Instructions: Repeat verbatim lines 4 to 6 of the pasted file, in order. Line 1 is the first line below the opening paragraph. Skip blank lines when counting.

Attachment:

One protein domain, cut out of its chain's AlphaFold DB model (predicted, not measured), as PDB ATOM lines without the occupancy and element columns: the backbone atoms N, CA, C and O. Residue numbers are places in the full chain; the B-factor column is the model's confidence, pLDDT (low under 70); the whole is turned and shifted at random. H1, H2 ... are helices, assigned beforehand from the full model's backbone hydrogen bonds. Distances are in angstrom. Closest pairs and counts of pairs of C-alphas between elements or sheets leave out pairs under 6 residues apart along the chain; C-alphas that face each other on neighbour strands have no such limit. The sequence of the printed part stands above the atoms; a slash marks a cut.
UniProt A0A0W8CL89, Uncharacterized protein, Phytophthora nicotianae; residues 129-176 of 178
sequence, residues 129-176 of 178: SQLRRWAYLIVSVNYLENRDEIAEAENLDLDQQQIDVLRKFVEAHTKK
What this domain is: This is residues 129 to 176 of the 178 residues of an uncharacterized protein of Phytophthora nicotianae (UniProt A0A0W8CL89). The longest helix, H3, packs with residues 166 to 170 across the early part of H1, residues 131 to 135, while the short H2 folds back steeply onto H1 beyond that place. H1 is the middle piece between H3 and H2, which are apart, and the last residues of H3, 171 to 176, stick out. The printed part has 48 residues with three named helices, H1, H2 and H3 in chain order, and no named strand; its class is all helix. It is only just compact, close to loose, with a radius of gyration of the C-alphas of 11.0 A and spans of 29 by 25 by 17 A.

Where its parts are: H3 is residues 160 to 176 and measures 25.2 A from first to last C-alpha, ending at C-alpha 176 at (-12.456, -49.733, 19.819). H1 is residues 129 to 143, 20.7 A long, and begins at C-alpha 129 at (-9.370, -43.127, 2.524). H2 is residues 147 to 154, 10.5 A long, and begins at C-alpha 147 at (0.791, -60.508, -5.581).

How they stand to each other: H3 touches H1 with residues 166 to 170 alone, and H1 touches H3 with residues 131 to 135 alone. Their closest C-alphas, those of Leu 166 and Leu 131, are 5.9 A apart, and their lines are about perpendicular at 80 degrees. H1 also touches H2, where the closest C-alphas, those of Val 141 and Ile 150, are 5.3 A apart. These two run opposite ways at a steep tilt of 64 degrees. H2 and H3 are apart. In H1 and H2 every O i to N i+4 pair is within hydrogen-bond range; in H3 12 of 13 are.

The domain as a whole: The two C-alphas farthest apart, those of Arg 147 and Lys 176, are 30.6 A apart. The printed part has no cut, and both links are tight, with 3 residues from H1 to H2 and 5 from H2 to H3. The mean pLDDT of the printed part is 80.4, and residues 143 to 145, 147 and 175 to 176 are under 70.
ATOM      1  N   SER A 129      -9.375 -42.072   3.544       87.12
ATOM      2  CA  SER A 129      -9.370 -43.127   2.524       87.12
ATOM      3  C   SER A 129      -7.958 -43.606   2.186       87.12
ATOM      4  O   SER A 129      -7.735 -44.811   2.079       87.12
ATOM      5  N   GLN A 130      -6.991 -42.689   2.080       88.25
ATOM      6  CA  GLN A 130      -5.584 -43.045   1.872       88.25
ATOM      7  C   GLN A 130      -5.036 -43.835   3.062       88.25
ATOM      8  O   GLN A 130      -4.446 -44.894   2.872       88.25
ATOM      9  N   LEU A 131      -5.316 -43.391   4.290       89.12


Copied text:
Where its parts are: H3 is residues 160 to 176 and measures 25.2 A from first to last C-alpha, ending at C-alpha 176 at (-12.456, -49.733, 19.819). H1 is residues 129 to 143, 20.7 A long, and begins at C-alpha 129 at (-9.370, -43.127, 2.524). H2 is residues 147 to 154, 10.5 A long, and begins at C-alpha 147 at (0.791, -60.508, -5.581).

How they stand to each other: H3 touches H1 with residues 166 to 170 alone, and H1 touches H3 with residues 131 to 135 alone. Their closest C-alphas, those of Leu 166 and Leu 131, are 5.9 A apart, and their lines are about perpendicular at 80 degrees. H1 also touches H2, where the closest C-alphas, those of Val 141 and Ile 150, are 5.3 A apart. These two run opposite ways at a steep tilt of 64 degrees. H2 and H3 are apart. In H1 and H2 every O i to N i+4 pair is within hydrogen-bond range; in H3 12 of 13 are.

The domain as a whole: The two C-alphas farthest apart, those of Arg 147 and Lys 176, are 30.6 A apart. The printed part has no cut, and both links are tight, with 3 residues from H1 to H2 and 5 from H2 to H3. The mean pLDDT of the printed part is 80.4, and residues 143 to 145, 147 and 175 to 176 are under 70.